Sweet Snickers was recently diagnosed with a heart tumor. After the fluid was drained from around his heart, his prognosis was more positive, but given between a few days to a few weeks to live. I captured him and his Mommy at Sunnyside Park in Waldo less than five days ago. I was honored to document their bond, but saddened to hear he crossed the rainbow bridge this morning. Rest in peace, sweet boy. During the short time I spent with you, it was quite clear what a special dog you were. Run free with our other furry friends who also had to say goodbye too soon. We will see you on the other side.
If you are experiencing a similar situation, please read this past blog entry which contains some comforting information and ways to cope with losing your pet.
Heart Cancer (Hemagiosarcoma) in Dogs
Where hemangio refers to the blood vessels and sarcoma a type of aggressive, malignant cancer that arises from the connective tissues of the body, a hemangiosarcoma of the heart is a tumor that originates in the blood vessels that line the heart. This is the most common cardiac tumor seen in dogs. A hemangiosarcoma may originate in the heart, or it may have metastasized to the heart from another location in the body. It is most commonly reported in mid to large size breeds, such as boxers, German shepherds and golden retrievers, and in older dogs – six years and older.
This tumor often will go undetected until complications arise. Because a hemangiosarcoma arises from the blood vessels, when it reaches an unsustainable size it will burst, often resulting in life threatening internal bleeding. Other typical symptoms relate to the size of the tumor interfering with the heart’s ability to function. The pumping of blood into or out of the heart organ may be blocked or slowed, resulting in an irregular heart rhythm; the pericardial sac that surrounds the heart may become filled with blood due to burst vessels, or with fluid that places restrictive pressure on the heart; or there may be a responsive abdominal swelling that puts pressure on the heart and other organs. In addition, the blood loss may lead to a regenerative anemia, with concurrent symptoms that can confound the initial diagnosis.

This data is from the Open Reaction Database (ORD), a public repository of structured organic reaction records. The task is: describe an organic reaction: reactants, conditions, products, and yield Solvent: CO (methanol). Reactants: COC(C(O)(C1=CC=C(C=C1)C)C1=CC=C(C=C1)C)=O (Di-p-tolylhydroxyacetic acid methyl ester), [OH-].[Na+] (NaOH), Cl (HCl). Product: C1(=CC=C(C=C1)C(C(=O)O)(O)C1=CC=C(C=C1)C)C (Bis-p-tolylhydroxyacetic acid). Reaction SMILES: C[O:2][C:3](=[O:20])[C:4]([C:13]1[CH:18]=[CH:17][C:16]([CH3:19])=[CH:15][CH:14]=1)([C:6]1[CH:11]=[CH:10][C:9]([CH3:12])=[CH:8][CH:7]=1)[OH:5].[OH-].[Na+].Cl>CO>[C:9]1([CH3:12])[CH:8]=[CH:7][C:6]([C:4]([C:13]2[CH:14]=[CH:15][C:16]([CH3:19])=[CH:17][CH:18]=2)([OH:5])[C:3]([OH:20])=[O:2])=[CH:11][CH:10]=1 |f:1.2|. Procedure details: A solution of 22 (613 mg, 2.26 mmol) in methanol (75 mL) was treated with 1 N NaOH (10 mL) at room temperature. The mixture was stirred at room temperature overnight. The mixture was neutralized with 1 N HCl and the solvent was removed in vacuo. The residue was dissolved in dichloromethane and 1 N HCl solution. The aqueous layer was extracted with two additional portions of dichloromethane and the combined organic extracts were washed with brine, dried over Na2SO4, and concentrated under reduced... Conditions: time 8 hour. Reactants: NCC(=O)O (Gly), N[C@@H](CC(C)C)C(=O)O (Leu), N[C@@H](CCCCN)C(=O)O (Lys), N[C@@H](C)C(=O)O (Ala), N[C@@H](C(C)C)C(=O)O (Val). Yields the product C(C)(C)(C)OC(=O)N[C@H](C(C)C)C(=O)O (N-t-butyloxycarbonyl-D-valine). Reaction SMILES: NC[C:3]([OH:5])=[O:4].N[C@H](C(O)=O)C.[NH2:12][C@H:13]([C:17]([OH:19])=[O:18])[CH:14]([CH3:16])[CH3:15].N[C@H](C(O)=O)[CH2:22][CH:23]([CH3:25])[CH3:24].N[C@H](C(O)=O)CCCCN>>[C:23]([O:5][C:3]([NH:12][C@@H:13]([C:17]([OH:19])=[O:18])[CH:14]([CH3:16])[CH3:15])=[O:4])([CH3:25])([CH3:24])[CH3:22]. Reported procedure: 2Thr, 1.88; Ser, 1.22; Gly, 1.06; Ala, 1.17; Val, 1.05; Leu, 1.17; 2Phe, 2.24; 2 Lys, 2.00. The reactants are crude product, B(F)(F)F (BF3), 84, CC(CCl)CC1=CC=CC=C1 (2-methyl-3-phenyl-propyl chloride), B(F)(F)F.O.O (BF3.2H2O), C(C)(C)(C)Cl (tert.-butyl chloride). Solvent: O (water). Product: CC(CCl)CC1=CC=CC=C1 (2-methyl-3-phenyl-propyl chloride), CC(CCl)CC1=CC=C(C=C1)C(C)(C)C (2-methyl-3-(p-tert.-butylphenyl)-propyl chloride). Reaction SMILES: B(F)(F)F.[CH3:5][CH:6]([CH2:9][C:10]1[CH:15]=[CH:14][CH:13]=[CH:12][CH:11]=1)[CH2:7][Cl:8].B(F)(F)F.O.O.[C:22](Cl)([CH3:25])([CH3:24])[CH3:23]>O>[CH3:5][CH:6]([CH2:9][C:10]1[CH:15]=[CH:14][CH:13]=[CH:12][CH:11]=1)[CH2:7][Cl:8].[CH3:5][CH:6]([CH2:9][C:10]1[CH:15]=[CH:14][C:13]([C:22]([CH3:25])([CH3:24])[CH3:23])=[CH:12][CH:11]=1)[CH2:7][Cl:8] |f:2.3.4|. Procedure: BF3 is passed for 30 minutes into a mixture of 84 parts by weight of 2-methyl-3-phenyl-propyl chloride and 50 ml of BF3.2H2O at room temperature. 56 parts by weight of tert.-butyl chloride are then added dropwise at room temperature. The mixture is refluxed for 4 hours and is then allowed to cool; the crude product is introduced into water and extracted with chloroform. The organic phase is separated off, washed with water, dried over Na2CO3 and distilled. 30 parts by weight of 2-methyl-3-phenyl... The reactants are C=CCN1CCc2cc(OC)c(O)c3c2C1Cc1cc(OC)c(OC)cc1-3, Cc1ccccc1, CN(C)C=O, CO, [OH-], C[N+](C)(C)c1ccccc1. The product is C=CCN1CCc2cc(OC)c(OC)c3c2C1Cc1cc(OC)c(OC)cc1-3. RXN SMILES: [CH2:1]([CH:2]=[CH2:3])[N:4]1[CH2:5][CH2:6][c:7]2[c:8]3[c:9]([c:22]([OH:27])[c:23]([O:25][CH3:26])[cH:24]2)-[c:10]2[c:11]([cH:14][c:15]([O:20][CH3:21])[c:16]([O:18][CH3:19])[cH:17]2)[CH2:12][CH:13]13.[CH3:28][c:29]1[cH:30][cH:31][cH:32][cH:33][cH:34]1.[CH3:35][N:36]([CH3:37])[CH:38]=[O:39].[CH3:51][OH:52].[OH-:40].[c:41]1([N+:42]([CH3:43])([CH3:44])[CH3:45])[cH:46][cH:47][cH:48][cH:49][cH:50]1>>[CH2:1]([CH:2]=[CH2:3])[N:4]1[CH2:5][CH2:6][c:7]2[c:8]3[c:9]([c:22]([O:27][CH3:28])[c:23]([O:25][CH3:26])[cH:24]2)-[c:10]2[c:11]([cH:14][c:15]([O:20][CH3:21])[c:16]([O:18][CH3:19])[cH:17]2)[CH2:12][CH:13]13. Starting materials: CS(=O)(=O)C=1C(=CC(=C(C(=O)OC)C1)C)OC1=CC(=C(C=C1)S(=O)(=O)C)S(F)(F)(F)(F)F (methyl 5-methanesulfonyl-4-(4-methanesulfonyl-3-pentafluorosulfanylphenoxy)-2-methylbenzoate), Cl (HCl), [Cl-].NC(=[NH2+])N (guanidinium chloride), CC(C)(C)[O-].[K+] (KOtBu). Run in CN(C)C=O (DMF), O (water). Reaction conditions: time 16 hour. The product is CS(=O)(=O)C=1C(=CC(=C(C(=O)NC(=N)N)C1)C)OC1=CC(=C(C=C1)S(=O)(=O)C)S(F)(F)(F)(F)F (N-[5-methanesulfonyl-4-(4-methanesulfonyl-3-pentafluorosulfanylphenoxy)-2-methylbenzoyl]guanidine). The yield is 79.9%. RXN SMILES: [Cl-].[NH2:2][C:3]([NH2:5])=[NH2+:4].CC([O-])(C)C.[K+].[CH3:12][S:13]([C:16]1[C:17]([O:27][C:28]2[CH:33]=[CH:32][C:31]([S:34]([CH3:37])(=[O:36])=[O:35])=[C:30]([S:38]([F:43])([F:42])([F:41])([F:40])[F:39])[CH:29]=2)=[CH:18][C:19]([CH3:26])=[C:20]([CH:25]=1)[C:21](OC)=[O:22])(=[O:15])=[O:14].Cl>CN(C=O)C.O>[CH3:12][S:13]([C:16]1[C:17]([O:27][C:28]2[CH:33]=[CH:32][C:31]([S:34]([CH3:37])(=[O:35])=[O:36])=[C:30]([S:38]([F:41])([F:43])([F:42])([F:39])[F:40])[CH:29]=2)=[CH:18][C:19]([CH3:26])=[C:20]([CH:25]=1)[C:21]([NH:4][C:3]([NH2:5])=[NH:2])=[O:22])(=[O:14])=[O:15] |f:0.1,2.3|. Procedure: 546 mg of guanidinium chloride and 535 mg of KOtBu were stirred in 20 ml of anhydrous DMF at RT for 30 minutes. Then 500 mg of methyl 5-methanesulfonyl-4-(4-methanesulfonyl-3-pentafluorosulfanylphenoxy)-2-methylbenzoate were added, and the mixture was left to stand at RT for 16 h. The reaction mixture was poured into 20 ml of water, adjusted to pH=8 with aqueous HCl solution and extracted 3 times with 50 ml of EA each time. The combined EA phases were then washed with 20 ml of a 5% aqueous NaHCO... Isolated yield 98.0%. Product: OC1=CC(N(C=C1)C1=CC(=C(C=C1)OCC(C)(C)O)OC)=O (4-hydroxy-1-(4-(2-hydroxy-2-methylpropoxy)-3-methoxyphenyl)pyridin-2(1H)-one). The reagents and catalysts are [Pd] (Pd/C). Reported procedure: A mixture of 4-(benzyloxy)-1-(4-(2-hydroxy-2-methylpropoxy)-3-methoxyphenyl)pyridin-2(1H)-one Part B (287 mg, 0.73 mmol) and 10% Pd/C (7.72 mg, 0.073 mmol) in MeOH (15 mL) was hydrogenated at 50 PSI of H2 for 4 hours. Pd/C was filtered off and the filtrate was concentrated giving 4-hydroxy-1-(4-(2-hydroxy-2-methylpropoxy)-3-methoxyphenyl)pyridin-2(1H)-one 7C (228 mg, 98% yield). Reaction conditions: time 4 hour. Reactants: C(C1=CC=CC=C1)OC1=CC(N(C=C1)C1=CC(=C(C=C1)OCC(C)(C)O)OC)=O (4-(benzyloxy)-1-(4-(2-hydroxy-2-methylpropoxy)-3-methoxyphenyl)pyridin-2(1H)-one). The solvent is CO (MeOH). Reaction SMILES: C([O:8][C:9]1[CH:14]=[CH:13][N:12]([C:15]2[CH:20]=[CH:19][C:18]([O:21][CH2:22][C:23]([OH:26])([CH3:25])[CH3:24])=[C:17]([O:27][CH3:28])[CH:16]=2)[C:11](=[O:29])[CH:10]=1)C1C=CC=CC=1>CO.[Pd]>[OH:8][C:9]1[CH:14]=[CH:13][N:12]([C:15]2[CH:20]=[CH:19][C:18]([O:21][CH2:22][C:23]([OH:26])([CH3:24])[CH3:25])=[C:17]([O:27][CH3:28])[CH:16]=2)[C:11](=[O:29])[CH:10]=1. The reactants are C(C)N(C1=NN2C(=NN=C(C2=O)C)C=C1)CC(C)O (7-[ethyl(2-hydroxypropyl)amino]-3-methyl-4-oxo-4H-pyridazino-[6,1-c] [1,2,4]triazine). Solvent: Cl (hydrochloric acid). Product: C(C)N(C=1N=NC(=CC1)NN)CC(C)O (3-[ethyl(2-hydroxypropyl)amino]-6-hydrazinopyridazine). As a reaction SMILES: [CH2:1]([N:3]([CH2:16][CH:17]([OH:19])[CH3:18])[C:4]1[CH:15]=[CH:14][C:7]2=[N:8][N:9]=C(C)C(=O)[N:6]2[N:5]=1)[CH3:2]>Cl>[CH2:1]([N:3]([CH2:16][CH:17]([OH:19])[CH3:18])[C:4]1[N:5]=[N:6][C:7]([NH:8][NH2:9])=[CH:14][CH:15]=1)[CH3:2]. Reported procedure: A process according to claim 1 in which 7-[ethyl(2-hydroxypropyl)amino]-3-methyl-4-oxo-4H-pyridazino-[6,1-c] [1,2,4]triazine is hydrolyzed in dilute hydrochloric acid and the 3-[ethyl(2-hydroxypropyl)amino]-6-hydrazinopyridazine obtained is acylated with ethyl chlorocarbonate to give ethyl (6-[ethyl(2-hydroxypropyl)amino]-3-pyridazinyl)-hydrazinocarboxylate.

Most symptoms are seen related to complications affecting heart rather than tumor itself.
•Accumulation of fluid within abdominal cavity – visible abdominal distention
•Accumulation of fluid within thoracic (chest) cavity
•Sudden loss of consciousness/fainting (syncope)
•Inability to perform routine exercises
•Trouble with coordination (ataxia)
•Irregular heart beats/arrhythmia
•Enlargement of the liver
•Loss of appetite (anorexia)